But, agronomic management is also capable of regulating grain quality to considerable extent. It is not only the quality of nutrients which entails upon the rice grain quality, but the source of nutrient is also important. Aromatic rice occupies a pivotal position in world because of their high quality. Traditional tall varieties of basmati constitute a sizable proportion of export, but their productivity is very low as compared to non-basmati varieties.
The organic manure are expected to improve the quality of rice grain. Inorganic fertilizer is one of the key factors to increase the rice productivity. Thus, various organic-inorganic combination will have to be tested to find out a dose and type of source to have a balance between the yield and quality of aromatic rice. For boosting crop production chemical fertilizers play a major role but in the recent years, crop productivity has stagnated or decreased in spite of consumption of increased rate of chemical fertilizers (Khan et al., 2004; Kamble, et al., 2008 and Chen, et al., 2011) because of chemical fertilizers applications reduce the post-harvest soil nutrients and their increasing prices, soil health deterioration, sustainability and pollution consideration in general have led to renewed interest in the use of organic manures.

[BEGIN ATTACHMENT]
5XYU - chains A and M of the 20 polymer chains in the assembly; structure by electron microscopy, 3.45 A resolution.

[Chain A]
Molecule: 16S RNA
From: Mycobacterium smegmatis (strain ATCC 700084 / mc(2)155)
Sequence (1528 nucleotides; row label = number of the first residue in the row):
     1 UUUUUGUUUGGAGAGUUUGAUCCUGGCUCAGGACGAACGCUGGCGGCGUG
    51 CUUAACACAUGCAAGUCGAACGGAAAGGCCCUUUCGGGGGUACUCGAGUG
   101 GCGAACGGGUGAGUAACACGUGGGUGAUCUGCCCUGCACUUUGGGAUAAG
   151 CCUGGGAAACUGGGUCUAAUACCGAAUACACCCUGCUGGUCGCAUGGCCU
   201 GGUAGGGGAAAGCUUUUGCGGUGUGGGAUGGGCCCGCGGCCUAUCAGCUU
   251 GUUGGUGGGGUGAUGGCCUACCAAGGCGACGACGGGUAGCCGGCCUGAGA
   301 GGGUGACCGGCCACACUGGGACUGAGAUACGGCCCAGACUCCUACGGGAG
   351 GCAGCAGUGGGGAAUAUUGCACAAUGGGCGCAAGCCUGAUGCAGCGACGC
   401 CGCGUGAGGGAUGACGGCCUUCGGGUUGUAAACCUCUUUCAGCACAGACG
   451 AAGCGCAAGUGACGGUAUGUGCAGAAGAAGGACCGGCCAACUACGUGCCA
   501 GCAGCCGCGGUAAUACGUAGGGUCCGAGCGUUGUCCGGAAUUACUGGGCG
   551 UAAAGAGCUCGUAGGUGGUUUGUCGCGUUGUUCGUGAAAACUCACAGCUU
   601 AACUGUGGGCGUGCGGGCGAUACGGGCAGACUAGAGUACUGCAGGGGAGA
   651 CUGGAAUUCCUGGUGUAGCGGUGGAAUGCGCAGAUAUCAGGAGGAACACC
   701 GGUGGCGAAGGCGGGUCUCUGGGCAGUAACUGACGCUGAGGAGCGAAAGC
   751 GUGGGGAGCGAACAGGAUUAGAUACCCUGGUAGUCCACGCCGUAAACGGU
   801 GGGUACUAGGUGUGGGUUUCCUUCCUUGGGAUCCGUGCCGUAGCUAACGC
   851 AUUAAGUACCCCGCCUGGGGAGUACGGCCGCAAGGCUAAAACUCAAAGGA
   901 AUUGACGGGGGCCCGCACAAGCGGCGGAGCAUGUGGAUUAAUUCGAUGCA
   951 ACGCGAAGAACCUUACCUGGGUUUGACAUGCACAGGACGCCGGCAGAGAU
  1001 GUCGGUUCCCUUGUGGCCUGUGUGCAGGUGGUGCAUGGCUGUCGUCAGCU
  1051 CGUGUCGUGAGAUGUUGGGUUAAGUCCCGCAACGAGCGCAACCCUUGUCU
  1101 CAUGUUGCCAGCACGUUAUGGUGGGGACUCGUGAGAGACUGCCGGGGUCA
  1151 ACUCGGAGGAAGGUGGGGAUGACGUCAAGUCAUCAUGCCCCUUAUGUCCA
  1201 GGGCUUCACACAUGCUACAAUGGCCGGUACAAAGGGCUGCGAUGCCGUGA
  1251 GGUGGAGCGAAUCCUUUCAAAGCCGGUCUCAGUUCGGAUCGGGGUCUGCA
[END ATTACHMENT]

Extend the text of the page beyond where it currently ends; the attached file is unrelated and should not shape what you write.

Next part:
However it is not possible to supply all the nutrient requirements of crops wholly through organic manures. Therefore, in order to make the soil well supplied with all the plant nutrients in the readily available form and to maintain good soil health, it is necessary to use organic manures in conjunction with inorganic fertilizers to obtain optimum yields (Ramalakshmi et al., 2012).
Results have also shown that integrated nutrients management increases the yield and nutrient uptake (Mohanty et al., 2013). In general, organic manures improve the physico- chemical properties of the soil and improve the microbial activity which resulted in maintaining the soil fertility and quality parameters like hulling percentage, milling percentage and protein contents also increased due to use of organic manures (Dixit and Gupta, 2000).